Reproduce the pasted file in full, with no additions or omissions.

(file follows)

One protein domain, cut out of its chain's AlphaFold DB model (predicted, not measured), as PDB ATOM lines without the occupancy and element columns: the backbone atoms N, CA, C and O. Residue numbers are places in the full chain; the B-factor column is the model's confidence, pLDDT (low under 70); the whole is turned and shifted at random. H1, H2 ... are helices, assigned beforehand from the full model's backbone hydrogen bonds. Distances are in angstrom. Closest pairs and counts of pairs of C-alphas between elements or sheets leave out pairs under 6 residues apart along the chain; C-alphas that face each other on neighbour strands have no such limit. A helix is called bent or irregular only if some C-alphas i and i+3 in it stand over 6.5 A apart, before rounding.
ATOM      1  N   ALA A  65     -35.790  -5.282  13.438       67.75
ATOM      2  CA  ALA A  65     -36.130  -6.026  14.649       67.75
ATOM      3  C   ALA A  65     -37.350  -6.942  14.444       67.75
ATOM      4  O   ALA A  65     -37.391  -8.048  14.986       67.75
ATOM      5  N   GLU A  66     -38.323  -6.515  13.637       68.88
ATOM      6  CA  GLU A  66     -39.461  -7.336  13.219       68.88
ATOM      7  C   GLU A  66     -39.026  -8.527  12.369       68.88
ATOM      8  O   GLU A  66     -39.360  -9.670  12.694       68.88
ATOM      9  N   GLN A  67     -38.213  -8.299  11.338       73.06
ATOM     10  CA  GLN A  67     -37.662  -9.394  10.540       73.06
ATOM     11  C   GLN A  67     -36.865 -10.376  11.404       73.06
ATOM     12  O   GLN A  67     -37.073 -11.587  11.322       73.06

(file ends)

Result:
One protein domain, cut out of its chain's AlphaFold DB model (predicted, not measured), as PDB ATOM lines without the occupancy and element columns: the backbone atoms N, CA, C and O. Residue numbers are places in the full chain; the B-factor column is the model's confidence, pLDDT (low under 70); the whole is turned and shifted at random. H1, H2 ... are helices, assigned beforehand from the full model's backbone hydrogen bonds. Distances are in angstrom. Closest pairs and counts of pairs of C-alphas between elements or sheets leave out pairs under 6 residues apart along the chain; C-alphas that face each other on neighbour strands have no such limit. A helix is called bent or irregular only if some C-alphas i and i+3 in it stand over 6.5 A apart, before rounding.
ATOM      1  N   ALA A  65     -35.790  -5.282  13.438       67.75
ATOM      2  CA  ALA A  65     -36.130  -6.026  14.649       67.75
ATOM      3  C   ALA A  65     -37.350  -6.942  14.444       67.75
ATOM      4  O   ALA A  65     -37.391  -8.048  14.986       67.75
ATOM      5  N   GLU A  66     -38.323  -6.515  13.637       68.88
ATOM      6  CA  GLU A  66     -39.461  -7.336  13.219       68.88
ATOM      7  C   GLU A  66     -39.026  -8.527  12.369       68.88
ATOM      8  O   GLU A  66     -39.360  -9.670  12.694       68.88
ATOM      9  N   GLN A  67     -38.213  -8.299  11.338       73.06
ATOM     10  CA  GLN A  67     -37.662  -9.394  10.540       73.06
ATOM     11  C   GLN A  67     -36.865 -10.376  11.404       73.06
ATOM     12  O   GLN A  67     -37.073 -11.587  11.322       73.06